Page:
Why Secretary Pompeo should be the next Kissinger
Soon after President Trump said he’d announce his pick to replace John Bolton as national security advisor this week, Washington was abuzz: How about Mike Pompeo?
It may be a good idea.
Between 1973 and 1975, Henry Kissinger served as both secretary of state and national security advisor, becoming Richard Nixon’s foreign-policy Svengali. This “Kissinger model” may better suit Trump’s management style than the formula known as a “team of rivals.”
Friends and acquaintances of the president’s often tell me he’s a good listener who likes to hear many points of view before making important decisions. But public comments after Bolton’s ouster show otherwise: While Trump appreciates some expert advice, he’s quite impatient with too many bickering adults in one room.
Which brings us to Bolton and Pompeo, who, before serving Trump, took very similar foreign-policy positions. Both were averse to rogue regimes like Iran and North Korea. Both advocated principled, muscular American foreign policy while recognizing global realities and their limitations. And, yes, both advocated replacing tyrannies that threaten America and our allies with more benign regimes.
Then, as Pompeo emerged from the CIA shadows to become secretary of state, he quickly grasped Trump’s aversion to the words “regime change.” As top diplomat he adopted, instead, the president’s favorite model — economic “maximum pressure” to force regimes to change behavior.
In internal Cabinet consultations, Bolton — a nuclear-disarmament official in the George W. Bush era — apparently wasn’t as pliant.
Publicly trashing his ousted advisor Wednesday, the president zeroed in on Bolton’s “Libya model” — words that raised Pyongyang’s ire in 2018. “I don’t blame Kim Jong-un,” Trump said. “He wanted nothing to do with John Bolton.”
Bolton’s offending words had nothing to do with the Obama-era ouster killing of Moammar Khadafy in 2011 — a nightmarish example of regime change-gone-awry. In fact, they concerned Libya’s 2003 decision to decommission its nascent nuclear program and let international and American inspectors oversee and inspect it.
But when Bolton made this “model” clear in television interviews on the eve of the Trump-Kim Singapore summit, all Kim heard was regime change — a concept Bolton never disavowed.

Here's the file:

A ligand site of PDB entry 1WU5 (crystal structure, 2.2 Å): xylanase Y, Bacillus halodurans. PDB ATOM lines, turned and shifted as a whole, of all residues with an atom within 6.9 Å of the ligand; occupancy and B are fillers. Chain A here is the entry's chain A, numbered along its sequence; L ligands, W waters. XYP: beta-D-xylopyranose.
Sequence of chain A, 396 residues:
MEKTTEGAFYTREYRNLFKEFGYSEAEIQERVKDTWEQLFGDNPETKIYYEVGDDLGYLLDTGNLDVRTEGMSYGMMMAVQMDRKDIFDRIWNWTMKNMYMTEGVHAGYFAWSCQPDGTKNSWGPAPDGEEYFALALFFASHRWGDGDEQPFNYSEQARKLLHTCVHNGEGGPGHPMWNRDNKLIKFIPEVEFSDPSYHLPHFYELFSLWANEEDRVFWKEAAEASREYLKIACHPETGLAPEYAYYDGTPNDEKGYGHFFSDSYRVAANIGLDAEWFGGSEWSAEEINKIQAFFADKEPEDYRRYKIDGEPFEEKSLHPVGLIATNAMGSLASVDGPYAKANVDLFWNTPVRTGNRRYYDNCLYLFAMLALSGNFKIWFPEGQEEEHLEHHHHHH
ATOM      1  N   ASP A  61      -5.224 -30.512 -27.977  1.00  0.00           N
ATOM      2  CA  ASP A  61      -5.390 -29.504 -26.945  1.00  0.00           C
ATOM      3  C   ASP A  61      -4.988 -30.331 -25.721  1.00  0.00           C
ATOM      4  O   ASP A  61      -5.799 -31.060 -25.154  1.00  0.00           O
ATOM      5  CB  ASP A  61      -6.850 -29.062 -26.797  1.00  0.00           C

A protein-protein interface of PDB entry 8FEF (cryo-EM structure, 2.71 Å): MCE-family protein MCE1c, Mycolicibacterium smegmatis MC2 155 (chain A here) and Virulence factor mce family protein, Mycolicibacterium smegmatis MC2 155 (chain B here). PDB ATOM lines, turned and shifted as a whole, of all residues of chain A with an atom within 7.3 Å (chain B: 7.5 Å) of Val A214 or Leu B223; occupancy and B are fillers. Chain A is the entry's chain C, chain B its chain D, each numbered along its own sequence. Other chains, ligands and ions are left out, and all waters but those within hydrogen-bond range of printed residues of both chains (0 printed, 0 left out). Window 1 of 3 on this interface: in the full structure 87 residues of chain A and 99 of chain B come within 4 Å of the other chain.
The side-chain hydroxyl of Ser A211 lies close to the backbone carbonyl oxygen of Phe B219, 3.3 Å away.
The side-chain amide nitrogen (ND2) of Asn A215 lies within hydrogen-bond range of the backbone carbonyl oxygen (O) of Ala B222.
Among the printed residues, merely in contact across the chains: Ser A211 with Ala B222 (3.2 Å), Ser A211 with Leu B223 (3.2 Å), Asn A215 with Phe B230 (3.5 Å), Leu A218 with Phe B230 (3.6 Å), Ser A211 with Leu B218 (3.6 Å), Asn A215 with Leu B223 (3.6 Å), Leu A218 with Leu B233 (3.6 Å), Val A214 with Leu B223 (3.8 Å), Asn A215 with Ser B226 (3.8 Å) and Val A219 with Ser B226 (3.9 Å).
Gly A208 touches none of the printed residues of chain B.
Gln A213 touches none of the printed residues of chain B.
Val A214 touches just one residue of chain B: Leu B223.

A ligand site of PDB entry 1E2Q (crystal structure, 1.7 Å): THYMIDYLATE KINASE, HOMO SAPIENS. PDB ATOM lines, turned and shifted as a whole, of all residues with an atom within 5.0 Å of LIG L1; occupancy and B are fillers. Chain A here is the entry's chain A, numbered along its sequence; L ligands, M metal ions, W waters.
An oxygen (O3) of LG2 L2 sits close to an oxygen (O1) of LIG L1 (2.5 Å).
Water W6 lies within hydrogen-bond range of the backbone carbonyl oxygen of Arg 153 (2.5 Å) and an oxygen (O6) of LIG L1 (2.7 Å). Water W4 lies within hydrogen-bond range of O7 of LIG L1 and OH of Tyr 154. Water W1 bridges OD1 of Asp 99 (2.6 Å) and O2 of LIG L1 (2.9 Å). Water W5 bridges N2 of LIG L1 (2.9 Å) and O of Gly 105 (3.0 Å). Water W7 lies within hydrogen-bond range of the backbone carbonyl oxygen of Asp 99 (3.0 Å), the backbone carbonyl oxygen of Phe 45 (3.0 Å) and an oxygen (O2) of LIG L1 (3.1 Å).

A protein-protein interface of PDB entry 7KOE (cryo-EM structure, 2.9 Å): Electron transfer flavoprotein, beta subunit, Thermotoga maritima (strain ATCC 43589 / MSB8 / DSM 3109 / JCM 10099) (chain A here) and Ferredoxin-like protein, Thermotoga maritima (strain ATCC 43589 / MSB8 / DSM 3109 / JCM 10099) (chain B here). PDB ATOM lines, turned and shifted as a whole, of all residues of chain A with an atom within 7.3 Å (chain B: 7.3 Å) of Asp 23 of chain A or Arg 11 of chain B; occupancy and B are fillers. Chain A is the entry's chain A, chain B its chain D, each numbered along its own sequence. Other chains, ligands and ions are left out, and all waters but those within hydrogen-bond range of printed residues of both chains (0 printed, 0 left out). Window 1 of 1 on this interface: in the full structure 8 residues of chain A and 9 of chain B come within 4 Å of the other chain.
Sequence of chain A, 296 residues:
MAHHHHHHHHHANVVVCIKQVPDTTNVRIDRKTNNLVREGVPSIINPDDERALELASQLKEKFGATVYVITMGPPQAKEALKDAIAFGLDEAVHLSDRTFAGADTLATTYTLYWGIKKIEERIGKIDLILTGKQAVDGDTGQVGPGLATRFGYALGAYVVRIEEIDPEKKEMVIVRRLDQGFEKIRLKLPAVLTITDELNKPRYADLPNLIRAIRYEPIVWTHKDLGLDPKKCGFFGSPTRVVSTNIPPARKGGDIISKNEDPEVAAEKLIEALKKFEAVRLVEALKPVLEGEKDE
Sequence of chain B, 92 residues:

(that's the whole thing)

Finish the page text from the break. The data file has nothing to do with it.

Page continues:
Pompeo, by contrast, pointedly said he’s “not for regime change” during his April 2018 Senate confirmation as secretary of state. It may have sharply deviated from his past as one of the most foreign-policy hawkish members of Congress, but it was enough for senators — and apparently for Trump, too.
And on Tuesday, Pompeo confirmed that a no-preconditions meeting between Trump and Iranian President Hassan Rouhani at the United Nations later this month is in the offing.
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Bolton reportedly fiercely pushed against such a powwow. Old Pompeo would have agreed with him, but now he recognizes Trump’s eagerness to put his deal-making prowess on display, so why not meet an odious adversary.
But wait, no preconditions?
While Trump limits his demands of Iran to no nukes, Pompeo is yet to rescind his often-bandied list of 12-point demands. Those include an end to Iran’s presence in Iraq, Yemen, Syria and Lebanon, its support for terrorists and hostility toward Israel — and, gasp, dismantling the Quds Force, the Revolutionary Guards’ ideology and terror-exporting arm.
Such demands amount to, well, if not regime change, at least a call on the Khomeinist regime to shed core ideology and its reason for being.
Without a voice advocating toughness, Trump may give away too much as he makes deals with tyrants. But he may have trouble handling a cacophony of too many voices, so he can do worse than concentrating all advice in the hands of one foreign-policy hawk. For now, and until his signature “You’re fired,” Trump seems to like and get along well with Pompeo.
The Kissinger model could work.
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